Hemerocallis is commonly called daylily becasue each trumpet shaped flower blooms for one day. The good news is healthy daylily plants grow very many flowers at one time.
Small Sized Daylilies
Daylilies come in many scape heights, flower sizes and overall plant sizes. These plants use less space in a garden or large container.
The daylilies with a short flower stem, called scape, are called dwarf. Dwarf daylilies will have flower scapes up to 12 inches tall. Daylilies described as small or miniature is describing the flower size but may be growing on a plant with a tall scape. The scale of the flower size will look better planted in a small garden but gardeners should check the height of the entire plant, as well.
By definition, small daylilies must have flowers at least 3 but not more than 4 ½ inches in diameter. Miniature daylilies must have flowers less than 3 inches wide.
Beside the mass-produced daylilies seen planted in large groupings found at many public eateries, daylily enthusiasts like to find colorful hybridized daylilies from specialty growers or nurseries.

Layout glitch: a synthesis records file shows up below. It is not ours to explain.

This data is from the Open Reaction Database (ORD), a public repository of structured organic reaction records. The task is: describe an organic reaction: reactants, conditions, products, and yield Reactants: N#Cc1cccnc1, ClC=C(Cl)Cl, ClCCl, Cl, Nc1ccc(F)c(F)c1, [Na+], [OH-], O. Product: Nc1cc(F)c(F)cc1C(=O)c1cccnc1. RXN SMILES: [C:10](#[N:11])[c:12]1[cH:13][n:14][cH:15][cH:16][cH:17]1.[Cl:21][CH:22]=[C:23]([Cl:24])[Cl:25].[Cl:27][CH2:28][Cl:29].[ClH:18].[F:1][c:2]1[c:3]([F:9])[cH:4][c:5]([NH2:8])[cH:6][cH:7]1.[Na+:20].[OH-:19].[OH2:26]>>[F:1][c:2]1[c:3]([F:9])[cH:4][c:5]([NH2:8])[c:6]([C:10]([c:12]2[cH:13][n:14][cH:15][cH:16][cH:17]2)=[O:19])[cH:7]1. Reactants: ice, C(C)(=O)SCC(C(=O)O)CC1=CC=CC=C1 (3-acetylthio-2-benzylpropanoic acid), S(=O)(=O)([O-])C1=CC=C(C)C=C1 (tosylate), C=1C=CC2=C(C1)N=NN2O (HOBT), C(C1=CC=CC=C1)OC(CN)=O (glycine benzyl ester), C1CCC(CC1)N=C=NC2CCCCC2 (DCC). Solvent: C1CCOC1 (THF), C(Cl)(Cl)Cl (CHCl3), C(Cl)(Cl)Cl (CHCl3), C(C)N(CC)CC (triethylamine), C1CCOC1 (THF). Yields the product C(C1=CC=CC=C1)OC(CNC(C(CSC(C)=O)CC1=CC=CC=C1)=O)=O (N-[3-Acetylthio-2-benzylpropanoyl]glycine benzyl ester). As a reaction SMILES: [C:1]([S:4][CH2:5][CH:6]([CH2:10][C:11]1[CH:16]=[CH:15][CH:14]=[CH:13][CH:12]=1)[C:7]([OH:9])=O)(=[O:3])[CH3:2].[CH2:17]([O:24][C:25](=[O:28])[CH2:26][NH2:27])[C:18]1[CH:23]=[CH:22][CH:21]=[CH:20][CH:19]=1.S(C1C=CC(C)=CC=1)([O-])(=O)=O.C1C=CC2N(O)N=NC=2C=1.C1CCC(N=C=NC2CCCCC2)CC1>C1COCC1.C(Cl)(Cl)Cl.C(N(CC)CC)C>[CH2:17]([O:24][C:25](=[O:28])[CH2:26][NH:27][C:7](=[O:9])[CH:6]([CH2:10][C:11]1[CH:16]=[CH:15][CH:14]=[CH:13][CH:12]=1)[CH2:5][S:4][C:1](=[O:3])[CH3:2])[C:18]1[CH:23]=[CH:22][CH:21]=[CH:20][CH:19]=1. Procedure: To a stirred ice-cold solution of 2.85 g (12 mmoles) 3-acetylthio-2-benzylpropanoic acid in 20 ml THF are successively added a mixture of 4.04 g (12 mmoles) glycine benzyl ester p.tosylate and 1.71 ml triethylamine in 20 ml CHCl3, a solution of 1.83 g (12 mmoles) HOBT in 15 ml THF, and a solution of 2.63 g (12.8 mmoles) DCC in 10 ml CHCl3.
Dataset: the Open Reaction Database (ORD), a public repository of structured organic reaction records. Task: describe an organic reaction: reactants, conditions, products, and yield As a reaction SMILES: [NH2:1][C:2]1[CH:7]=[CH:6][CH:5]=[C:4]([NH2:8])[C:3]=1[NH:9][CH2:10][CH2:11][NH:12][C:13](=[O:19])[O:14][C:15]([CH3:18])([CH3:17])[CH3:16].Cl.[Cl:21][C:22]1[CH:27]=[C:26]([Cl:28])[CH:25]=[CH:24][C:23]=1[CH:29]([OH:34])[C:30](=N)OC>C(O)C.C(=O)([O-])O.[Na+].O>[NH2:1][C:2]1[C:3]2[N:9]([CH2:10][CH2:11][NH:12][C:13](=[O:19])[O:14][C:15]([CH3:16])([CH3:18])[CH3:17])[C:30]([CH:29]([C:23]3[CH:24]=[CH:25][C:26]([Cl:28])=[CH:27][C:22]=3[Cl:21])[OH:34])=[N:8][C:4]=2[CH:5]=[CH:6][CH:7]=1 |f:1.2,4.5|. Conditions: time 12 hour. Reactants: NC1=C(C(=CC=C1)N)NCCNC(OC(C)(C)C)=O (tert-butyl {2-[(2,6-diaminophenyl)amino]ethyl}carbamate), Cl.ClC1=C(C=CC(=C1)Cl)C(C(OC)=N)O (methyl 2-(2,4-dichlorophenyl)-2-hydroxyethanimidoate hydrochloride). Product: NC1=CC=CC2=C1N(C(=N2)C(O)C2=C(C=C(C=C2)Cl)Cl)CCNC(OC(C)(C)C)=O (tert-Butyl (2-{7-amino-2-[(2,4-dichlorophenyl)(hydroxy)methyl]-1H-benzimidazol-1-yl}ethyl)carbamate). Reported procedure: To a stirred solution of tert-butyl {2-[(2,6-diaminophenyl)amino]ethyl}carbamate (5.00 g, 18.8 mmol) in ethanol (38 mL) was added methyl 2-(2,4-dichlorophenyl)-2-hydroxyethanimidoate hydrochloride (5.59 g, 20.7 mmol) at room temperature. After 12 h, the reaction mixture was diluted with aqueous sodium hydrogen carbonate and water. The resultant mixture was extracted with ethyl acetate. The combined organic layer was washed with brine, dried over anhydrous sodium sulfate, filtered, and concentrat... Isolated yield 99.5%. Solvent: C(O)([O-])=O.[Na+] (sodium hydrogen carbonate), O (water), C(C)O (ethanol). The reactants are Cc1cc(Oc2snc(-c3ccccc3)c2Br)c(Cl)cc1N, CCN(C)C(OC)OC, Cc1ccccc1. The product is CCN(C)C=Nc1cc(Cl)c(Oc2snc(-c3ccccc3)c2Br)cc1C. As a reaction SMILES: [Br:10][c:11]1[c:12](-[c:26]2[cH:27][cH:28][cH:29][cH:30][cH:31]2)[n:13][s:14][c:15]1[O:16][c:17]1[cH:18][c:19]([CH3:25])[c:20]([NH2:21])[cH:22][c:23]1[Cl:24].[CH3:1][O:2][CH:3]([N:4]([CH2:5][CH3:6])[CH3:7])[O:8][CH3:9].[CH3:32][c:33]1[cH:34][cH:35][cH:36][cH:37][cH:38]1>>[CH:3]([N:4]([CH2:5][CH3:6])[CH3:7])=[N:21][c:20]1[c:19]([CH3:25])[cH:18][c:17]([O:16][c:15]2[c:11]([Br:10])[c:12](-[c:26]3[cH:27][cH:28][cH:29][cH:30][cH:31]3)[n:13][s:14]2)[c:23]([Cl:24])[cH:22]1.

Check out the American Hemerocallis Society for a list of hybridizers in a local area. Many hybridizers have plant sales during the summer or can direct gardeners to a grower in the region.
Daylilies are hardy in USDA zones 3 -10. They will over winter in small gardens or with additional protection in a container, for northern growers. Gardeners in warmer climates will be able to grow these plants without the extra maintenance.
Northern container gardeners can make a garden of many daylilies by growing several in a large container. Add spring blooming bulbs and fall flowering annual plants for continuous bloom.
Hemerocallis ‘Magician’s Apprentice’ is a miniature daylily that has a 2 3/4” flower on an 18” tall scape. The double flower is purple with white edging. This plant blooms mid to late in the season. Grace Stamile hybridized ‘Magician’s Apprentice.'
Hemerocallis ‘Fall Quarter’ is small reblooming daylily hybridized by Sharon Fitzpatrick. The blooms are shades of coral and apricot, single petaled and flower very early. The reblooming characteristic indicates the plant will have a reliable second flush of flowers later in the season.
A native of Wisconsin, Chris now makes her home in Zone 5 of central Ohio. She is a member of the Garden Writers Association and Perennial Plant Association. More of Chris' garden musings can be seen at www.suite101.com/profile.cfm/staygardens and you can visit her profile at www.theMulch.com/my-profile/userprofile/staygardening1.